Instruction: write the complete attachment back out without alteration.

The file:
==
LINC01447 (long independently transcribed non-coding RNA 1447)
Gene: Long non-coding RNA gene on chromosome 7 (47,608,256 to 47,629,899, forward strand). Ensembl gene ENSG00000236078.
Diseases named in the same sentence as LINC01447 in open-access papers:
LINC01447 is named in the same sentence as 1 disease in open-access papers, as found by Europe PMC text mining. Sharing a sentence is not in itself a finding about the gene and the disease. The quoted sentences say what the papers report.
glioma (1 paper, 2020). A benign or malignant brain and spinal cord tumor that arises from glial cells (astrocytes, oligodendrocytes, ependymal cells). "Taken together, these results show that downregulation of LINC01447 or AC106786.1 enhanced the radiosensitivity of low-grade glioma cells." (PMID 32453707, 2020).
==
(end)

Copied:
LINC01447 (long independently transcribed non-coding RNA 1447)
Gene: Long non-coding RNA gene on chromosome 7 (47,608,256 to 47,629,899, forward strand). Ensembl gene ENSG00000236078.
Diseases named in the same sentence as LINC01447 in open-access papers:
LINC01447 is named in the same sentence as 1 disease in open-access papers, as found by Europe PMC text mining. Sharing a sentence is not in itself a finding about the gene and the disease. The quoted sentences say what the papers report.
glioma (1 paper, 2020). A benign or malignant brain and spinal cord tumor that arises from glial cells (astrocytes, oligodendrocytes, ependymal cells). "Taken together, these results show that downregulation of LINC01447 or AC106786.1 enhanced the radiosensitivity of low-grade glioma cells." (PMID 32453707, 2020).